UK’s Redrow warns of profit slump amid tough housing market

By Aby Jose Koilparambil and Suban Abdulla

(Reuters) -British housebuilder Redrow warned on Wednesday it expected its profit to more than halve in the current financial year after posting a 4% decline in annual earnings amid a sharp slowdown in the sector.

The latest warning from a UK housebuilder comes as rising interest rates push up mortgage costs and dampen buyer demand, with Britain’s largest housebuilder Barratt having last week flagged difficult trading conditions.

Recent measures of Britain’s property market have shown house prices falling at the fastest pace since 2009 and a decline in mortgage demand, reflecting the Bank of England’s decision to raise interest rates 14 times since December 2021 in an effort to tame inflation.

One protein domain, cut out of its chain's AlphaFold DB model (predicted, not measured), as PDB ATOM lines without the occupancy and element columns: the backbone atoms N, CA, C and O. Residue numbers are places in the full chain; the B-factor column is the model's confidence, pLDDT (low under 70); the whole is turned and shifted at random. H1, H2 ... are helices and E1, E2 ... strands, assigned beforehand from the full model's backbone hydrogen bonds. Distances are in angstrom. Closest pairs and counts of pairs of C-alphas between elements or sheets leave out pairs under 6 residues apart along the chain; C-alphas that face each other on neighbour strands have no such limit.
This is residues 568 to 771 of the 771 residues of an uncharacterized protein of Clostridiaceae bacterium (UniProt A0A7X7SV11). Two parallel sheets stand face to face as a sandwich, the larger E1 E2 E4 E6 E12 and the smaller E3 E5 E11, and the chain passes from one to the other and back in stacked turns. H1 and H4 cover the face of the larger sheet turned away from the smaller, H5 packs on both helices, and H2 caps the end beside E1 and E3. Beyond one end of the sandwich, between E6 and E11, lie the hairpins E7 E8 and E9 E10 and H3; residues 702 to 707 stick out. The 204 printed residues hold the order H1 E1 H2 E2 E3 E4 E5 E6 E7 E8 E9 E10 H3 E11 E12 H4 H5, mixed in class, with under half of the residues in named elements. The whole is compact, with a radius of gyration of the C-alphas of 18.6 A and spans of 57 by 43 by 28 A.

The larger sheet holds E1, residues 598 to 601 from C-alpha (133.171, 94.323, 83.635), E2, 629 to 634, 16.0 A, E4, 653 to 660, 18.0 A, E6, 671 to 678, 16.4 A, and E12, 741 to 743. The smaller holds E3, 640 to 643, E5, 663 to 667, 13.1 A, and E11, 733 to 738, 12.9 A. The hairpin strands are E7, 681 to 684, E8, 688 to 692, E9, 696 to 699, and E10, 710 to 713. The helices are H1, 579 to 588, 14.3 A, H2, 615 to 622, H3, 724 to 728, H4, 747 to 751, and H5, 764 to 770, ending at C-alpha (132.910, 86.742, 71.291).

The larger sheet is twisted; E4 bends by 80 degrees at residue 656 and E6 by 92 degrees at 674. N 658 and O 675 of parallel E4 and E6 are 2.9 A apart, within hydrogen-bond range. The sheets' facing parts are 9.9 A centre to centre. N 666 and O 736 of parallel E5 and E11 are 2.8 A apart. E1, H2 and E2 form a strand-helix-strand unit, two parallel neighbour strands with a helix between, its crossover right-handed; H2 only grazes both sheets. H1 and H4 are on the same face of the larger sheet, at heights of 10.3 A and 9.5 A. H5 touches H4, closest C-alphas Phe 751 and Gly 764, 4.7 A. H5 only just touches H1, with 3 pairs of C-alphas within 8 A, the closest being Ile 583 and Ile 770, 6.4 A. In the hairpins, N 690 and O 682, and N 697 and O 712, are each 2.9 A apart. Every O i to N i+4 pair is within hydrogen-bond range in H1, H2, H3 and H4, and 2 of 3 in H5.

“Whilst the market did partially recover in spring 2023, the further rise in mortgage rates combined with the cost of living crisis means the market remained subdued,” Redrow Chairman Richard Akers said in a statement.

However Akers said there were some grounds for a less negative outlook. “Following several consecutive Bank of England base rate increases, we remain hopeful that, as inflation eases, we will see some stability in mortgage rates.”

The Wales-based builder, which constructs mostly bigger houses than rivals and sells them to second or third-time movers, forecast profit before tax in a range between 180 million pounds ($224 million) and 200 million in its year to July 2024.

For the full-year ended July 2, the company, a member of Britain’s FTSE 250 index index of midrange stocks, posted an underlying pretax profit of 395 million pounds, down from 410 million the year before but surpassing a company-compiled average analyst estimate of 367 million.

Shares in the company gained more than 5% as of 1152 GMT.

It said it expected to pay out a reduced annual dividend of 14 pence per share next year, compared with a 30p payment for the year gone by.

($1 = 0.8022 pounds)

(Reporting by Aby Jose Koilparambil in Bengaluru and Suban Abdulla in London; Editing by Christina Fincher and David Holmes)